Third, investigate historical facts. Basic facts of everyday life are often presupposed by the writer but unknown to readers today.
For example, Jesus’ parable in Luke 11 describes a man whose friend awakens him at midnight to ask bread for a guest who has just come. The man is frustrated: “Don’t bother me. The door is already locked, and my children are with me in bed. I can’t get up and give you anything” (v. 7).
Every detail of the story made sense to Jesus’ hearers. Typical homes in his culture were one room. The back one-third was an elevated wooden platform where the family slept. The front two-thirds was a dirt floor where the animals were kept for the night. The door was locked only when the residents were asleep and wished not to be disturbed. The man without bread has committed a major social mistake, as keeping bread for hospitality was a sacred responsibility in their culture.
Now he makes his problem his neighbor’s. His pounding on the locked door will awaken the family and animals, ensuring that none slept again that night. Nonetheless, the man got up and gave his neighbor the bread he needed. Here is Jesus’ point: if the man would answer such a request, how much more will God answer our prayers. Knowing the historical culture makes the parable live again.
As you investigate historical context, be especially alert to changes between the first century and ours.
For instance, calling someone a “Good Samaritan” today is a compliment. In Jesus’ day, the term was an oxymoron. For a Samaritan to help a wounded Jew after his priest and Levite had refused him would be akin to a black man in the 1960s helping an injured white man after his pastor and deacon chairman left him for dead.
When we understand and communicate the historical situation behind the text, its meaning is still as relevant as when the biblical writers first recorded it.
Once you are familiar with the author’s purpose for his book and the particular text you’re studying, you know the meaning of his words and phrases, and you understand the historical and social background of the passage, you are ready to interpret the text theologically and practically. You have laid an excellent foundation for the application of God’s word to your life today.
Scripture interprets Scripture
Now that you have developed the grammatical/historical meaning of the text, relate this meaning to the rest of God’s word. Use a topical Bible or concordance to find other passages on the subject. But be careful–never take any other passage out of its context to make it fit your study. Only relate those texts which are intended by their author for this application.
Last year at Men’s Bible Study we were discussing James 3 and the warning against sins of speech. One of the men asked, “Which kinds of speech does he mean?” James doesn’t specify. But I had looked for other scriptures on the subject, and listed them in my notes: lies (Exodus 20:16), false appearances (Psalm 62:4), withholding the truth (Leviticus 5:1), and slander (Ephesians 4:31; Titus 3:1-2; 1 Peter 2:1). God’s word was its own best commentary, and made the passage in James more specific and relevant.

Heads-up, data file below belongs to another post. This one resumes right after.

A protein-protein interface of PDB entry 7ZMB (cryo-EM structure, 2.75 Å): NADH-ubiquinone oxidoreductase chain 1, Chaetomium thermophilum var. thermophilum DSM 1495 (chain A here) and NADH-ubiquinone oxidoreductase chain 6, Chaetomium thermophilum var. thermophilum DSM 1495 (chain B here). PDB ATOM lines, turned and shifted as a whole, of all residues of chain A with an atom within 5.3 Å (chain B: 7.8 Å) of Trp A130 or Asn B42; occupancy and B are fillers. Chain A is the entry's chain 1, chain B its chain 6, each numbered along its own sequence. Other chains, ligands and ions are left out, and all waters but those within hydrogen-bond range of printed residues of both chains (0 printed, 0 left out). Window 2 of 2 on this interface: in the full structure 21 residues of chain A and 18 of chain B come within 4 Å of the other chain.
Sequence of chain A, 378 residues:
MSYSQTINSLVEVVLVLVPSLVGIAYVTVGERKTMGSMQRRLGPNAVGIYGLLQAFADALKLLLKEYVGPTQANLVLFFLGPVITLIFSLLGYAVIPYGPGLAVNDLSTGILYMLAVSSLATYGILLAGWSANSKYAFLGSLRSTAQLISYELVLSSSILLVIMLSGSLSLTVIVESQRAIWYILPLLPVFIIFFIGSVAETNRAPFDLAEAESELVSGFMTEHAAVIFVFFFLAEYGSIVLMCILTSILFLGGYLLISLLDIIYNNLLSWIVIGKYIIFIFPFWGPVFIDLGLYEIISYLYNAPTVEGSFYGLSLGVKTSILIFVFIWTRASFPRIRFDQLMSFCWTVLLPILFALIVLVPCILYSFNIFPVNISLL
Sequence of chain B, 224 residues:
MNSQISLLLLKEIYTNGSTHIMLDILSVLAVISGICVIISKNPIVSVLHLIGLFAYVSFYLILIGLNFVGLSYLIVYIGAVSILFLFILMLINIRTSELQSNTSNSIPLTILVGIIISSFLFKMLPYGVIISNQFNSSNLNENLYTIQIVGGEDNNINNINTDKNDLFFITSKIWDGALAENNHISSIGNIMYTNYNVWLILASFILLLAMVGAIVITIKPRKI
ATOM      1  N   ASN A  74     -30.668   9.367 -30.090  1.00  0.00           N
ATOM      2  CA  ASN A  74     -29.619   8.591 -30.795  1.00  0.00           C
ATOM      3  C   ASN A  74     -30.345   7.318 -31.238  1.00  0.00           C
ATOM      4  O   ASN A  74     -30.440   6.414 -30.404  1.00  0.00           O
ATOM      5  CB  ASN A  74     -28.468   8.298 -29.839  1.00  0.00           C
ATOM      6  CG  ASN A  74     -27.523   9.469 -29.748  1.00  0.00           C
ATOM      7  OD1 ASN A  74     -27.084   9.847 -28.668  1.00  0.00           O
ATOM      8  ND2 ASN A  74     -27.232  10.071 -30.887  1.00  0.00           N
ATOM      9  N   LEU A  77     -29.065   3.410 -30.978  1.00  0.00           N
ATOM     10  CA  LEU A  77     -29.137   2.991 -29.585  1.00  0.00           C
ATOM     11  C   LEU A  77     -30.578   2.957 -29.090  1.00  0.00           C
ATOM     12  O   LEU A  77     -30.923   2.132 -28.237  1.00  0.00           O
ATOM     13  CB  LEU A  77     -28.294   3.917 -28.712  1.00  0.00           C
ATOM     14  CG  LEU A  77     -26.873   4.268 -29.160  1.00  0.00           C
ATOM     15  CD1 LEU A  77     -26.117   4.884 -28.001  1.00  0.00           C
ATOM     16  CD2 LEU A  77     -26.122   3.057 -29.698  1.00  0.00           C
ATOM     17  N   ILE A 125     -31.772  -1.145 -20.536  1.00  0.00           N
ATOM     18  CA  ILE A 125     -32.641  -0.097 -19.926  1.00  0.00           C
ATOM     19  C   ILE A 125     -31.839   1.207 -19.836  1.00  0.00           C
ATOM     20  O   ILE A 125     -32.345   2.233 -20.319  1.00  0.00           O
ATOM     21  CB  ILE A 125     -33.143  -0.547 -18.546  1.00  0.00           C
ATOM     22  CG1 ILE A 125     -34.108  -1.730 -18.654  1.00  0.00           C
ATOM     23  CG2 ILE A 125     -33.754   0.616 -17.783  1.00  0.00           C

General theological concepts
Now you are ready to look for intended theological principles within the passage and larger word of God. See what the text has to say about:
Creation and the world
What other theological significance is found within the text? What key theological contributions does the passage make to our lives today?
Let’s say you’re studying Romans 12:1-2:
“Therefore I urge you, brothers, in view of God’s mercy, to offer your bodies as living sacrifices, holy and pleasing to God–this is your spiritual act of worship. Do not conform any longer to the pattern of this world, but be transformed by the renewing of your mind. Then you will be able to test and approve what God’s will is–his good, pleasing and perfect will.”
What is “therefore” there for? It takes us back to the mercies of God for which Paul expresses gratitude in Romans 11:33-36. In light of all he has done for us, this is what we are to do in response: “offer your bodies as living sacrifices.” In the Greek culture of the first century, the body and the spirit were separated. The spiritual is good, the physical demeaning. The point of life is to free the soul from its physical prison.
Now Paul wants us to offer our “bodies” to God, our entire lives. Not just Sunday but Monday. Not just our salvation but our service. Not just our religion but the rest of our lives, money, abilities, and opportunities. Knowing the theological context of Paul’s statement helps us understand its application to our lives.
And asking theological questions brings the text into relevance. What does Paul say about God? That he loves and wants us. About ourselves? We can and should give ourselves fully to him. About this world? That we must refuse its pattern and priorities. About spiritual growth? That we must be transformed daily as we make our minds new in God’s presence. About his will? That it is good, pleasing, and perfect, but available most fully to those who are most fully his.